Spinning Blinking Papercraft Tardis




Introduction: Spinning Blinking Papercraft Tardis

About: She is a crafter including bookbinding, jewelry design and paper crafting. He prefers electronics with lots of blinky lights and an Arduino to control them. Together they have way too much time on their hands.
Doctor Who just celebrated its 50th anniversary and there are tons of toys out there for the geeky Whovian. Here on Instructables, Doctor Who's Tardis is the subject of many projects including Tardis cabinets, purses, skirts, and books. Cubeecraft has quite a lot of Doctor Who-related papercraft files including three styles of Tardis and these are really well designed.

Having recently gotten a SilhouetteCameo digital paper cutter and a littleBits Base Kit, it seemed appropriate to celebrate 50 years of the Doctor by making a spinning papercraft Tardis using the Silhouette and littleBits. And it has a blinking LED, too! You can see how it all comes together in this video.

If you don't have a digital paper cutter, don't despair as the paper Tardis is not all that complicated to cut by hand. There are a couple of papercraft Tardis projects on Instructables the most similar of which is https://www.instructables.com/id/Papercraft-TARDIS-with-working-light/. In this remix, I've made a couple of adjustments regarding the placement and type of LED as well as mounting the Tardis on the littleBits motor.

SAFETY! In order to complete this project, you'll need to use scissors and/or a craft knife like an X-acto. These are dangerously sharp so be very careful. Draft an adult to do the cutting then you can do the fun parts like assembly and turning it on.

Note: please let me know of any typos/errors/comments so I can continue to improve this Instructable. I'd also appreciate it if you'd vote for me in the Supercharged contest. Thanks.

Step 1: Gather Materials

Tardis template and cutting materials

  • Paper – I used bright white Hammermill Color Copy Digital Cover paper, 8.5 x 11 in, 60 lb. This is a good weight of paper for this project
  • Craft knife (X-acto type), Scissors, Straight edge/Ruler, Pencil, Cutting surface
  • Download the Tardis file that is right for you, either the Regular Tardis or the Bad Wolf Tardis. The download link provides a .jpg file. Inkscape is a free program that will open and allow you to manipulate that kind of file. For this Instructable, re-size the Tardis .jpg so the length of the edge attached to the A and B tabs is about 2.5 inches long.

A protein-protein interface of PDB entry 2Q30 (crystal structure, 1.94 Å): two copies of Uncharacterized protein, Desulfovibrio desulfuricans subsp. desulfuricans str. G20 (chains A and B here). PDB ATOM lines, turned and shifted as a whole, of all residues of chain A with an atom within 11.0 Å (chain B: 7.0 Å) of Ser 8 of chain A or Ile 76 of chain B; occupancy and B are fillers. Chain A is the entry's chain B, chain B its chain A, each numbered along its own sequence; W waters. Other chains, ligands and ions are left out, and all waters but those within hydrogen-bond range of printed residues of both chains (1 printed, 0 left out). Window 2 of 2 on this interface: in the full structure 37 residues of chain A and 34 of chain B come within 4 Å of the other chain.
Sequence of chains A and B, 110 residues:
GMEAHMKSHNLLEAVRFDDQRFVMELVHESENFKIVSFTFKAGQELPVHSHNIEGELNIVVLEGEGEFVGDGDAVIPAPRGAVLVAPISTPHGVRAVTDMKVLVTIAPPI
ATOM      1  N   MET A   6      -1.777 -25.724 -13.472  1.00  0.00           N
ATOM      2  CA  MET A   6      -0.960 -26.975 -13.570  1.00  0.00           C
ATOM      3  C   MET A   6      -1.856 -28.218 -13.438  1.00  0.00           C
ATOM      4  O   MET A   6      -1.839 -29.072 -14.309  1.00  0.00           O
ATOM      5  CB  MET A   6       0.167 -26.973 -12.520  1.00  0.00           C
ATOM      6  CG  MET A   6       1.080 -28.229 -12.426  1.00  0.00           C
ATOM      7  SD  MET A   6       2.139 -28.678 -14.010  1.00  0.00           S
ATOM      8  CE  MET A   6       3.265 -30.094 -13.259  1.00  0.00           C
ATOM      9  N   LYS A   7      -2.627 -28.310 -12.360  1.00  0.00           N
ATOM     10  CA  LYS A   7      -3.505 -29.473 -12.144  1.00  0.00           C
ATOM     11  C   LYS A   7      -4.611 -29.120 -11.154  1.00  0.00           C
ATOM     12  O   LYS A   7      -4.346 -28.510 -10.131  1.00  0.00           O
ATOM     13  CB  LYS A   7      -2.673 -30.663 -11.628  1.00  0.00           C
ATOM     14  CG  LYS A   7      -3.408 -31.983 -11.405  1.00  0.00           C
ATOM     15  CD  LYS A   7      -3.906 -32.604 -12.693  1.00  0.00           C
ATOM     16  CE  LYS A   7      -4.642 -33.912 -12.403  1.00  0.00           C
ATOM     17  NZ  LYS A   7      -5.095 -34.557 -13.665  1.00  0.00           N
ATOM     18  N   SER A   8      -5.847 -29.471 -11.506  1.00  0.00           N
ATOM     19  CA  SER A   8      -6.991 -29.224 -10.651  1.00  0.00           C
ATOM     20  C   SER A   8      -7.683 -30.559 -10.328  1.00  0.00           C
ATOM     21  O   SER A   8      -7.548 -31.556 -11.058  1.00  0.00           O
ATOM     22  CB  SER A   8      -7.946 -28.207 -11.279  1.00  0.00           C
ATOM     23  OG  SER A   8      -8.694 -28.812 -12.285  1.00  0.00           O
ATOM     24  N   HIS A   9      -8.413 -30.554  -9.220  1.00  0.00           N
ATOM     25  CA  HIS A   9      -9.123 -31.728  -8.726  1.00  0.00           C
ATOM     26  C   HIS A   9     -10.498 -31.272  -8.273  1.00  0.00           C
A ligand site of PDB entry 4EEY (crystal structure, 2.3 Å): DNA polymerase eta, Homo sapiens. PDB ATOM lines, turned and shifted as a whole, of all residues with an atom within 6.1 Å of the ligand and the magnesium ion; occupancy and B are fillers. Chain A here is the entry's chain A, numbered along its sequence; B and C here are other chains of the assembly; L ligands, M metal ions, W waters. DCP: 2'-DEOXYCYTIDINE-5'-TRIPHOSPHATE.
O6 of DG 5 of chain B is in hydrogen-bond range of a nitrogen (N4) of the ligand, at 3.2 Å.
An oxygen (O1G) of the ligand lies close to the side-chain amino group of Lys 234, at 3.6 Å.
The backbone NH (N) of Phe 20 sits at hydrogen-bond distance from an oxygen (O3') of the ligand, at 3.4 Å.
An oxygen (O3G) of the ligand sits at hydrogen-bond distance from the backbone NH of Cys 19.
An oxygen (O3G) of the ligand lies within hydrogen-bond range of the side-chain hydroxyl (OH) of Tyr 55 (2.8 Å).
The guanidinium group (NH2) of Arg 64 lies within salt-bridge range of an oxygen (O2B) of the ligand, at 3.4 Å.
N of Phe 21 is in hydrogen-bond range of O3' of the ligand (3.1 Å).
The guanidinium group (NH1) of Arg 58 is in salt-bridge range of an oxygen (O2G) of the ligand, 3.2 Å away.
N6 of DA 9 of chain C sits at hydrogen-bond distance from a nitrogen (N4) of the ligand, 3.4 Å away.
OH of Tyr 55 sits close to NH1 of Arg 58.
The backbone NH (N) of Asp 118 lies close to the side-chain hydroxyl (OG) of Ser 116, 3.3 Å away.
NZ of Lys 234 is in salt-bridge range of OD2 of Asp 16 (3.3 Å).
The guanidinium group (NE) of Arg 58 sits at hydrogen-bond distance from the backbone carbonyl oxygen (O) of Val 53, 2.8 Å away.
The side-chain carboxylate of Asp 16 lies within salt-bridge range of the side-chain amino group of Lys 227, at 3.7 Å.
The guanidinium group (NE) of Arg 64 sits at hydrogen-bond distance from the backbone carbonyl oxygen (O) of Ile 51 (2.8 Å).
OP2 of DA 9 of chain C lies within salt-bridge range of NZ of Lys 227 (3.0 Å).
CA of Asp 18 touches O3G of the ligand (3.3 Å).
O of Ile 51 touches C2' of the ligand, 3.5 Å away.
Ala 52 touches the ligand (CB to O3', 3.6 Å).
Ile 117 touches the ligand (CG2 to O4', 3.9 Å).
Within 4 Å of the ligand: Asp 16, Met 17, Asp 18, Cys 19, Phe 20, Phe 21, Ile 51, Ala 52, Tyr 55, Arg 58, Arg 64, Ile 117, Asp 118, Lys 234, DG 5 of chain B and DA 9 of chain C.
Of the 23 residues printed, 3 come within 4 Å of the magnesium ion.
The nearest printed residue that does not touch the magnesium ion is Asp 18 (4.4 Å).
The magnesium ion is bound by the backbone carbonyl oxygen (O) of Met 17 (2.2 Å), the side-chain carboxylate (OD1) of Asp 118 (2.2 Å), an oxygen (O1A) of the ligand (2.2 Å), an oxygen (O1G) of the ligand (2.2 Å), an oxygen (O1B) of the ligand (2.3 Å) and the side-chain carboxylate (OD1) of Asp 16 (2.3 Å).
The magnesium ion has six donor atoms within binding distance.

LED and switch
  • 10 mm blue blinking LED. The one I used is 1000 mcd, clear, 0.5 Hz and came from Electronic Goldmine but has been hard to find again. Electronics Express has blinking LED's of the right size, but I haven't tried them yet.
  • CR2032 battery
  • Double-stick tape to affix LED leads to battery
  • One 1/4 inch neodymium magnet (I bought a bunch from Amazon) and a 2 inch piece of plastic drinking straw for the switch

Motor components
  • For this project you need the following littleBits modules: Power, Dimmer, DC motor and motorMate connector as well a 9-volt battery. These all came in a Base Kit from Amazon. Alternatively, you could build your own rig using a gear head motor like this one, though, I haven't tried it out myself.
  • Craft Foam and Cardboard
    Two 4x4 inch pieces of 2 mm thickness self-adhesive craft foam
    One 4x4 inch piece of cereal box weight cardboard
  • Cardstock to extend the motorMate shaft into the body of the Tardis
    One piece 5 x 1.75 in. A scrap of the same paper it's printed on works.

Step 2: Print, Cut and Fold the Tardis

[Optional – If you have a Silhouette digital cutter and Silhouette Studio software, you may use either the Tardisv2.studio or BadWolf.studio files for PrintNCut. To make these, I downloaded the .jpg from Cubeecraft.com and used the Trace function to generate the cut outline. After a bit of additional editing to add and fix cutting and perforation lines, the files attached here were created.]

Once you print out the template, use the craft knife and straight edge to carefully cut out the Tardis and slice any of the white lines marked on the template including 1, 2, 3 and 4.

In addition to all of these, make 2 additional sets of cuts:
1 - cut an X inside the square region defined by the 1,2,3,4 cut lines. This X will create triangular tabs that will tuck down and under this piece.